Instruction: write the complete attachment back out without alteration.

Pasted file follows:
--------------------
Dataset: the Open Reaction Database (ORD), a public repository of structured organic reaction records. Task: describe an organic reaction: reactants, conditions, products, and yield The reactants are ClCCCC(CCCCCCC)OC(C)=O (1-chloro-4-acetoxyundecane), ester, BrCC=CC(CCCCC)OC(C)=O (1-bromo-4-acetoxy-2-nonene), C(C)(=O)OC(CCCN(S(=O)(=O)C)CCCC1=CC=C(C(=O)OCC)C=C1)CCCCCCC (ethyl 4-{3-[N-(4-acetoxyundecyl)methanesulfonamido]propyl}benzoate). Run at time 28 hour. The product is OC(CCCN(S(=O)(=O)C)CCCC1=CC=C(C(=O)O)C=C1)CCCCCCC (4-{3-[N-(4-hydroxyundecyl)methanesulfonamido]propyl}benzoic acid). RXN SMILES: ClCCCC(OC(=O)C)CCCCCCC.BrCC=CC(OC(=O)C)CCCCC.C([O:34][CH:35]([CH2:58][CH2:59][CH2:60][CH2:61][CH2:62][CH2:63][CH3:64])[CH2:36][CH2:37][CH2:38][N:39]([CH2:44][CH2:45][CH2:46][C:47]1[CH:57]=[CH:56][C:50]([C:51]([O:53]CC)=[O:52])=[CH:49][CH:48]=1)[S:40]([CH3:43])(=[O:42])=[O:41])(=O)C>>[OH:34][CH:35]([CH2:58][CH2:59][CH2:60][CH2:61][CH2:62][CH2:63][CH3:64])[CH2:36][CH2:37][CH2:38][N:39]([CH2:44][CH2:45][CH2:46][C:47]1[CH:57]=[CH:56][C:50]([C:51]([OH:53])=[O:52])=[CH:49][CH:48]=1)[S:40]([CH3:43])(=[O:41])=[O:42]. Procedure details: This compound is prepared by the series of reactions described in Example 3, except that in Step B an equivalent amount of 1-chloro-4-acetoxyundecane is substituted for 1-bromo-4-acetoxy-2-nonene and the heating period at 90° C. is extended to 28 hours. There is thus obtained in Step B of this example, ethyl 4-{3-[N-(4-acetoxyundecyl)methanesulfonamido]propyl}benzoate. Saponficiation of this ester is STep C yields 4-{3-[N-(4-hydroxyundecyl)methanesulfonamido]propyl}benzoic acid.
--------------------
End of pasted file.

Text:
Dataset: the Open Reaction Database (ORD), a public repository of structured organic reaction records. Task: describe an organic reaction: reactants, conditions, products, and yield The reactants are ClCCCC(CCCCCCC)OC(C)=O (1-chloro-4-acetoxyundecane), ester, BrCC=CC(CCCCC)OC(C)=O (1-bromo-4-acetoxy-2-nonene), C(C)(=O)OC(CCCN(S(=O)(=O)C)CCCC1=CC=C(C(=O)OCC)C=C1)CCCCCCC (ethyl 4-{3-[N-(4-acetoxyundecyl)methanesulfonamido]propyl}benzoate). Run at time 28 hour. The product is OC(CCCN(S(=O)(=O)C)CCCC1=CC=C(C(=O)O)C=C1)CCCCCCC (4-{3-[N-(4-hydroxyundecyl)methanesulfonamido]propyl}benzoic acid). RXN SMILES: ClCCCC(OC(=O)C)CCCCCCC.BrCC=CC(OC(=O)C)CCCCC.C([O:34][CH:35]([CH2:58][CH2:59][CH2:60][CH2:61][CH2:62][CH2:63][CH3:64])[CH2:36][CH2:37][CH2:38][N:39]([CH2:44][CH2:45][CH2:46][C:47]1[CH:57]=[CH:56][C:50]([C:51]([O:53]CC)=[O:52])=[CH:49][CH:48]=1)[S:40]([CH3:43])(=[O:42])=[O:41])(=O)C>>[OH:34][CH:35]([CH2:58][CH2:59][CH2:60][CH2:61][CH2:62][CH2:63][CH3:64])[CH2:36][CH2:37][CH2:38][N:39]([CH2:44][CH2:45][CH2:46][C:47]1[CH:57]=[CH:56][C:50]([C:51]([OH:53])=[O:52])=[CH:49][CH:48]=1)[S:40]([CH3:43])(=[O:41])=[O:42]. Procedure details: This compound is prepared by the series of reactions described in Example 3, except that in Step B an equivalent amount of 1-chloro-4-acetoxyundecane is substituted for 1-bromo-4-acetoxy-2-nonene and the heating period at 90° C. is extended to 28 hours. There is thus obtained in Step B of this example, ethyl 4-{3-[N-(4-acetoxyundecyl)methanesulfonamido]propyl}benzoate. Saponficiation of this ester is STep C yields 4-{3-[N-(4-hydroxyundecyl)methanesulfonamido]propyl}benzoic acid.